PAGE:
Europe outnumbered in Monmouth battle

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The Independent Online

This place has long been a crucible for America's sense of her place in the world.

In 1777 George Washington fought the British in the battle of Monmouth, one of several engagements that made New Jersey "crossroads of the Revolution". On Saturday, his namesake instead bears the standard for a posse of raiders from the Old World. But the European challenge for the 24th Breeders' Cup is so small that some may consider it expressive of that perennial American quandary: does a great nation summon the world, or reach out to it?

A racecourse was first established here just after the Civil War. As President, Ulysses S Grant had a summer home nearby and would take a grandstand box for the season. The climax in 1872 was a match race that revived a good deal of bitterness between north and south. Southerners mortgaged their plantations to back their champion, Longfellow, against Harry Bassett, the local favourite and winner of 14 consecutive races. It was a rout, for Longfellow.

Though the flight and climate are both relatively kind, only nine European horses remain in contention on Saturday – fewer even than the 10 pioneers at Hollywood Park in 1984. Four of them, moreover, come from one stable. True, in part this reflects the present imbalance between Europe's racing superpowers. Godolphin have no runners on the big day (Discreet Cat contests one of the new races on Friday) while Peter Chapple-Hyam's season has ebbed with the health of his horses.

Fortunately for the Breeders' Cup, John Magnier and his partners in Coolmore Stud – with their extensive American interests – still ascribe critical significance to the occasion. Sure enough, the three biggest guns in the European arsenal are all aimed by Aidan O'Brien: Dylan Thomas (Turf), Excellent Art (Mile) and George Washington himself (the Classic).

Even so, the Americans cannot afford complacency in the "World Thoroughbred Championships". Ten years ago, 27 European horses flew to the Pacific Coast to run in abrupt heat at Hollywood Park. In equivalent terms, this time two in three are staying at home. And there are no runners from any other Continent.

So what do the Americans make of this? As a visitor to the White House wrote of Grant: there is "a puzzled pathos, as of a man with a problem before him of which he does not understand the terms". They can legitimately point to innovations, such as three new races on Friday, and guaranteed eligibility for big race winners. But the bottom line remains that the cost of entry – especially for horses not nominated in infancy – is savage, never mind loading a horse on to a plane.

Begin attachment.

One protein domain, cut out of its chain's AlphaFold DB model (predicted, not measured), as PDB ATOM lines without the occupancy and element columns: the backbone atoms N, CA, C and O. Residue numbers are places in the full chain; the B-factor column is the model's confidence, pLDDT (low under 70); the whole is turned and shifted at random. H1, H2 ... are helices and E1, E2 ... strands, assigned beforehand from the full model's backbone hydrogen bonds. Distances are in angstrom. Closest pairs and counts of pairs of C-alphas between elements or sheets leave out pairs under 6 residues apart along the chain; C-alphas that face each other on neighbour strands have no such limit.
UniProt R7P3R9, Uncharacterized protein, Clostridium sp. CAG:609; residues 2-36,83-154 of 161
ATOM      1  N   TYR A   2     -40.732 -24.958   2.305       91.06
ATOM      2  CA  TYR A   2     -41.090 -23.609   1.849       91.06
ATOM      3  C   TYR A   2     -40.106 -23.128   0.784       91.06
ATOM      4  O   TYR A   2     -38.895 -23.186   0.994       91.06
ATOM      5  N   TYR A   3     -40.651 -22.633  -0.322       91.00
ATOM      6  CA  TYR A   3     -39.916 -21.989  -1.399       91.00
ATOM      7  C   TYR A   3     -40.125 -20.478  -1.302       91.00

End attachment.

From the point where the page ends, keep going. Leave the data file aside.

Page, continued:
Contrast the blossoming festivals of Hong Kong in December, and Dubai in the new year, with huge prizemoney and tempting subsidies for travel. These are rapidly diluting the prestige of the Breeders' Cup.

Understandably, few locals were sensing any such erosion yesterday morning as they watched Street Sense, the Kentucky Derby winner, warming up for perhaps the best Breeders' Cup Classic of all.

In the trees on the backstretch, the gold of sunrise was matched only by a few leaves, most clinging to green in the weird autumn warmth. But then that curiosity does not prompt much anxiety in these parts, either. Where is the fall? Where are the Europeans? Who cares? We got ourselves a great horserace.

Of course, the Americans might yet reproach the Europeans with a parochialism of their own. Next year the Breeders' Cup will be staged on a new, synthetic surface at Santa Anita, far more congenial to turf horses than dirt runners of the old school.

It is not too much to say that the spread of these tracks – safer, but resented by traditionalists here – could contain the seeds of destruction for many American pedigrees. Failure to seize this opportunity would certainly transfer any charge of decadence back to the Old World.

After all, the ambience of the Breeders' Cup remains as intoxicating as ever. Among the rustic, communal barns on the backstretch is all the banter and adventure of a circus. In the track kitchen, a sign admonishes: "Your mother does not work here. Please clean up after thyself."

The breakfast menu mysteriously includes "shit on a shingle". A ragged poster advertises a two-year-old gelding, "broke 30 days", yours for $4,500.

But at the quarantine barn all remains quiet. Henry Cecil is due in tonight, to supervise Passage Of Time's preparations for the Filly & Mare Turf, the one race that has attracted the Europeans in numbers. Her rivals include Simply Perfect, Timarwa and All My Loving.

Jamie Spencer will not be able to redress some difficult days for Ballydoyle in North America, instead riding for the stable at Doncaster on Saturday. Excellent Art, his mount all season, will be ridden by Johnny Murtagh, but the new partnership was given a ghastly draw yesterday.

If Murtagh can win from stall 13 of 14, on a very tight turf track, he will surpass anything he has achieved even during a magnificent year in Europe. Coral promptly eased Excellent Art to 4-1 from 3-1. On the wide outside, the horse will explore all the perils of isolationism.